The Wiradjuri people are recognized as the traditional owners of the Lake Cowal area in Australia. Barrick, who used to operate the Cowal mine on the shores of Lake Cowal, worked collaboratively with the Wiradjuri Council of Elders and the Registered Native Title applicants over an 18-month period to negotiate an equitable Native Title Agreement and Cultural Heritage Management Plan.*
Under the terms of the Native Title Agreement, Barrick agreed to support the community in the areas of environmental and cultural heritage, employment, training, education and business development and the creation of the Cultural Heritage Management Plan. In 2003, the agreement established the Wiradjuri Condobolin Corporation (WCC) to facilitate business, education and employment opportunities for the Wiradjuri people. The WCC established the Wiradjuri Cultural Heritage Company, which Barrick employed to manage Wiradjuri heritage protection activities during the mine’s development and ongoing operation. These activities included as many as 60 Wiradjuri cultural heritage field officers working with qualified archaeologists to identify and preserve artefacts found at the site. The Cultural Heritage Company also delivered a comprehensive cultural heritage induction course for all new Barrick employees and contractors.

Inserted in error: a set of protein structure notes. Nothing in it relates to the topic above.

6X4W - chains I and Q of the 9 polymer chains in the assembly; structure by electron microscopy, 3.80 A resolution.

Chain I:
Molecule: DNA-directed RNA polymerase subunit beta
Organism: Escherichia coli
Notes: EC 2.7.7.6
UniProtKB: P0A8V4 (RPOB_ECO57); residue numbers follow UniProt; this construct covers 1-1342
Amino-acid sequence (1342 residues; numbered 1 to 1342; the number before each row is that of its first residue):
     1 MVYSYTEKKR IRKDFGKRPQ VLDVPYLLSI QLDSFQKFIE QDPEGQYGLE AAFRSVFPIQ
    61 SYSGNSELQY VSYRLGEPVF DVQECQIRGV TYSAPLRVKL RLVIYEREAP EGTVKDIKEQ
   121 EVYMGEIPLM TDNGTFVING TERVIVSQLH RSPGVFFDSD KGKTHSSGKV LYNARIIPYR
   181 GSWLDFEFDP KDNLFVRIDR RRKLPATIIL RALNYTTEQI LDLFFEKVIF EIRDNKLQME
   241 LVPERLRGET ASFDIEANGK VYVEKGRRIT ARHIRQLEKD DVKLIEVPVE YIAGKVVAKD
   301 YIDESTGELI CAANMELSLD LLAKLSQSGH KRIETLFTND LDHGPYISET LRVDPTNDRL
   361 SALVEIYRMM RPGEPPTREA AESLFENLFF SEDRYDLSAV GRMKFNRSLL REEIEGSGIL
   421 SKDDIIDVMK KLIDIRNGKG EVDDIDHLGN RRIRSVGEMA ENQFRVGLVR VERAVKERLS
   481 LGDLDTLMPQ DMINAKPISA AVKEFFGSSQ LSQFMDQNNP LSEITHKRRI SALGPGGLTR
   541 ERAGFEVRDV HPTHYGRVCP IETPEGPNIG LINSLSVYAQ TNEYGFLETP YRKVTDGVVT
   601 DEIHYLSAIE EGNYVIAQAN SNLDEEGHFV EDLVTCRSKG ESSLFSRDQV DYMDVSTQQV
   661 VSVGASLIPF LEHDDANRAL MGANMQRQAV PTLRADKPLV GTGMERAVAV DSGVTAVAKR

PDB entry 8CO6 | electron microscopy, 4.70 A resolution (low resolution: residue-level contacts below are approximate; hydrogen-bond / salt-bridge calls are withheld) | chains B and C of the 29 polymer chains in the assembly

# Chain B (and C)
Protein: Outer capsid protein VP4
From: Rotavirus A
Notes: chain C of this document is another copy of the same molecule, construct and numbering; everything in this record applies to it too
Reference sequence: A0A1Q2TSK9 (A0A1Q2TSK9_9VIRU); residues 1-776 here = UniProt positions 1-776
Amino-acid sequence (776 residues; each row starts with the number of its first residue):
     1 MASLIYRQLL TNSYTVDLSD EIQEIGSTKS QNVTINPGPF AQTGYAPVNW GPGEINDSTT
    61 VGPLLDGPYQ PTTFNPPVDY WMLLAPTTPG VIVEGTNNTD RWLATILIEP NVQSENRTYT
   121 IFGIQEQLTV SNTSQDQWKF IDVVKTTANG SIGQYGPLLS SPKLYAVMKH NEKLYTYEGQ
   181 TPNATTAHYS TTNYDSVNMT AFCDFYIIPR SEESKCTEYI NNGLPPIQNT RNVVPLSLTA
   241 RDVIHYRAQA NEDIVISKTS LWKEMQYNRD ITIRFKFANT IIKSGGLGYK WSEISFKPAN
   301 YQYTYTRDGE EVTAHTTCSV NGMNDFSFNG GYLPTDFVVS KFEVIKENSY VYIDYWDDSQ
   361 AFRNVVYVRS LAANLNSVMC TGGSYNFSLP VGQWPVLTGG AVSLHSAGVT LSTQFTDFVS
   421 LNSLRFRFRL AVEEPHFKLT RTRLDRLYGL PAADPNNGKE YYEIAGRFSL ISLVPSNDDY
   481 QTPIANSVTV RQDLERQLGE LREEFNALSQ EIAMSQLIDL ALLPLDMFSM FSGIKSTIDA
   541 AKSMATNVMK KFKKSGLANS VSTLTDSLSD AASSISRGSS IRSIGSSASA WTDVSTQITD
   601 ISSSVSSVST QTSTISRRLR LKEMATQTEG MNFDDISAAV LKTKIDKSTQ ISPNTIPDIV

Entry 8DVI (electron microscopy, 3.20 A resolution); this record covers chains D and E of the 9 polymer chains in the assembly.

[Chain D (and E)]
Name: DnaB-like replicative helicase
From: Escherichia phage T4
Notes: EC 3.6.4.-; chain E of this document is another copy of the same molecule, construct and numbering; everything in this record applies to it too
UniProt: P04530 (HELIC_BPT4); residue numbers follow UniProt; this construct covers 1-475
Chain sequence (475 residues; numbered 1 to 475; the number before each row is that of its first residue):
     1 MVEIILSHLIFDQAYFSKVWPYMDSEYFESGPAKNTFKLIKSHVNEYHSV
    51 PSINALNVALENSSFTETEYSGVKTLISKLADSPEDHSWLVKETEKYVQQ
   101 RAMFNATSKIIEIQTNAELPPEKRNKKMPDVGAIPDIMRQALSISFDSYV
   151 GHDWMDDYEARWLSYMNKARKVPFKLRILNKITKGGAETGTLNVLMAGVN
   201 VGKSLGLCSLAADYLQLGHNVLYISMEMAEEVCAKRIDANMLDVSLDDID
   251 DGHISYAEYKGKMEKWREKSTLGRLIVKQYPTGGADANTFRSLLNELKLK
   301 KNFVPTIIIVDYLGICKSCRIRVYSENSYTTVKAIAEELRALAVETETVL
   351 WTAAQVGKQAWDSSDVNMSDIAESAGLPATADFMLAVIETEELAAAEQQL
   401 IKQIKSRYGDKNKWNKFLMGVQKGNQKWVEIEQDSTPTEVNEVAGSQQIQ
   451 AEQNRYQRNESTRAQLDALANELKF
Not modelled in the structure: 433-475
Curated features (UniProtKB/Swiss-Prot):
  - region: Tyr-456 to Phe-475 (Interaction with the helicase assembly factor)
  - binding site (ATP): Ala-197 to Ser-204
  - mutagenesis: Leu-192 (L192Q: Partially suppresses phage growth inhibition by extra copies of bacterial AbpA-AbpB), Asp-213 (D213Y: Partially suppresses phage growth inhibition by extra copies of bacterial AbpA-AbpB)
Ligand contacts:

The Cultural Heritage Management Plan, which was part of the Native Title Agreement, facilitated the development of a Ground Disturbance Procedure (GDP) for the Cowal mine. This GDP was a comprehensive process that facilitated site visits by representatives of the Wiradjuri community to complete on-the-ground assessments, ensuring no cultural heritage materials were damaged. Barrick was committed to working with the Wiradjuri cultural heritage officers and archaeologists to return artefacts removed during the mine’s construction and ongoing operations to culturally appropriate locations.
The Cultural Heritage Management Plan required a GDP to be completed prior to disturbing any new ground at the mine. The GDP included two stages of required surveys. The first stage, called a surface clearance survey, is generally undertaken before mining or other activities that will require the removal of vegetation and top soil. The second stage is called a sub-surface clearance survey, which is required after vegetation and surface topsoil (or rock cover) are removed.
* Barrick sold the Cowal mine to Evolution Mining in August 2015.